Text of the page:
The meaning that the word conveys is clear. One must invite others with clear proofs that guide to the truth and remove doubt. Another aspect of ḥikmah is the knowledge and understanding of actions that are good and that are evil. When one understands this, it will prevent him from committing evil, and this is true ḥikmah. The great scholar, al-Ālūsī, comprehensively defined wisdom: It is correct speech that penetrates one’s heart.
Along with wisdom, one must be sincere and give advice that benefits others. The phrase used for this is “good instruction.” The word comes from the lexical root: wāw, ʿayn, ẓāʾ, which means to sincerely offer advice while keeping in mind what will benefit the one being advised. Along with this, one should talk about the benefits and rewards for accepting the truth and becoming near to Allāh, along with the harms and punishments for rejecting it.
The Messenger (upon him be peace) was sent to show us how to embody the Qurʾān. He is the best example for us to follow.
Once a young man came to the Prophet (upon him be peace) and requested permission to fornicate. Hearing this, the people rebuked him. However, the Messenger (upon him be peace) called him closer. He came and sat in front of him. Then, the Messenger (upon him be peace) asked him: “Would you like that for your mother?” He responded in the negative. The Prophet (upon him be peace) said: “Similarly, people do not like it for their mothers.” The Messenger (upon him be peace) asked him another question: “Would you like that for your daughter?” He responded in the negative. To which the Messenger (upon him be peace) replied: “Similarly, people do not like it for their daughters.” The Messenger (upon him be peace) then asked him: “Would you like that for your sister?” He responded in the negative. The Messenger (upon him be peace) replied: “Similarly, people do not like it for their sisters.” The Messenger (upon him be peace) placed his blessed hand on the young man’s chest and said: “O Allāh! Purify his heart, forgive his sins, and keep him chaste.” After that, the young man disliked nothing more than fornication.
The last method mentioned is to debate in the best way. This means in a way that will soften their hearts and bring them closer to the truth. One does not swear or curse as that may turn them away. Rather, presenting proof that makes them understand and turn to Allāh. This command is also found in the verse:
“Do not argue with the People of the Scripture except in a way that is better and say: ‘We believe in what was revealed to us and to you. Our God and yours is One. And we submit to Him.’” (Q, 29:46)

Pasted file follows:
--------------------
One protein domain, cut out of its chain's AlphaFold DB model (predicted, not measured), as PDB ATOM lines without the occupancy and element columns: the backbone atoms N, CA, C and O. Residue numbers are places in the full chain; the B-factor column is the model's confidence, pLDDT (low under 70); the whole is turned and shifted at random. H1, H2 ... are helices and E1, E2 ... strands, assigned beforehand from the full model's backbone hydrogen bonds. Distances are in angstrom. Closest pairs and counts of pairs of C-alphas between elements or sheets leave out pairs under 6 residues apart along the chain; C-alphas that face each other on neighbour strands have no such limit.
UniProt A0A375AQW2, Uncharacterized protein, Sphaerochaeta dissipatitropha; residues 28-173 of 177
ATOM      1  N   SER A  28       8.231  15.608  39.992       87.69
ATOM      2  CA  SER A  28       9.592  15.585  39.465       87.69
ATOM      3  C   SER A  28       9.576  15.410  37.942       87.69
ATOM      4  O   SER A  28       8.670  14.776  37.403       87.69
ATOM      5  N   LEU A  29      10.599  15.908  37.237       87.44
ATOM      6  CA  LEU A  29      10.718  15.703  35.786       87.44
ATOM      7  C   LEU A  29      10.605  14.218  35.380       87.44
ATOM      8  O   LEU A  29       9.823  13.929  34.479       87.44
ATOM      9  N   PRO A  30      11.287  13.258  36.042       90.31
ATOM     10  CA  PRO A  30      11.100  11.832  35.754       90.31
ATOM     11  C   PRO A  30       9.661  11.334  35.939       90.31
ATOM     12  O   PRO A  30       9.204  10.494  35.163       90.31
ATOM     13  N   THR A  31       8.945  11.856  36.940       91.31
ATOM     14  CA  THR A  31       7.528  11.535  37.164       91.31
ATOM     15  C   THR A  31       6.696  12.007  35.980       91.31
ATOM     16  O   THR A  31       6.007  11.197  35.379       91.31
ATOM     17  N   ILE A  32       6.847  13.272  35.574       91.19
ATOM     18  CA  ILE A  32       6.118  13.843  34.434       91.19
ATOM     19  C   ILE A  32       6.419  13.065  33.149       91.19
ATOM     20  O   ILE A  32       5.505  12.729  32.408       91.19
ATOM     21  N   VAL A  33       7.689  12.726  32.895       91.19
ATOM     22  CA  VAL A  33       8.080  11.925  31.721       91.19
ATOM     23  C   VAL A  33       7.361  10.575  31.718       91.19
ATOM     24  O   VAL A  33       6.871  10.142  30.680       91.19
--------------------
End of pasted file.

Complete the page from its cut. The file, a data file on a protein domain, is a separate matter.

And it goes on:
Similarly, when commanding Moses (upon him be peace) to invite the Pharaoh, Allāh commanded him to be gentle: “Speak to him gently, perhaps he may be reminded and fear Allāh.” If a Prophet is commanded to speak gently to an individual who claimed to be deified, then one should strive to speak to others in a similar manner.
The scholars categorized daʿwah into various levels. If the person addressed is seeking the truth and eager to learn, it is called ḥikmah. For those who have a weak understand but are not stubborn, it is good instruction. And for the stubborn who argue against the truth, it is called debating in the best way.
Some scholars opine that there are two primary aspects to daʿwah: wisdom and good instruction. As for debating, its purpose is different. It is to silence those who argue. This is supported by the verse itself, wherein Allāh says: “Lord with wisdom and good instruction,” and in then Allāh adds: “and argue with them in the best way.” The best way is to invite with excellent conduct and wisdom when possible, and when necessary to debate.
The verse concludes by consoling the Prophet (upon him be peace) and commanding him to continue giving daʿwah while praying for them. Indeed, Allāh knows who will reject the truth and who will accept it. And we must continue inviting others, using the principles mentioned in the Qurʾān as our standard. We must call to Allāh and then leave the matter to Him as we pray for the guidance of mankind.
“Indeed, you do not guide whom you want. Allāh guides whom He wills. And He knows the rightly guided.” (Q, 28:56)
 Tafsīr al-Ṭabarī.
 Q, 8:24.
 Q, 33:45-46.
 Q, 3:104.
 Q, 41:33.
 Tafsīr Abī al-Saʿūd; Rūḥ al-Maʿānī.
 There are three opinions as to what it refers to: (1) the Qurʾān, (2) fiqh, and (3) nubuwwah. (Zād al-Maysir)
 al-Tafsīr al-Munīr.
 Naẓm al-Durar.
 Rūḥ al-Maʿānī quoting al-Baḥr al-Muḥīṭ.
 al-Tafsīr al-Munīr; Tafsīr Abī al-Saʿūd; Rūḥ al-Maʿānī.
 Naẓm al-Durar.
 al-Tafsīr al-Munīr.
 Tafsīr Abī al-Saʿūd; Rūḥ al-Maʿānī; al-Tafsīr al-Munīr.
 Q, 20:44
 Rūḥ al-Maʿānī; al-Tafsīr al-Munīr; Tafsīr Abī al-Saʿūd; Naẓm al-Durar.
 al-Tafsīr al-Munīr; Naẓm al-Durar.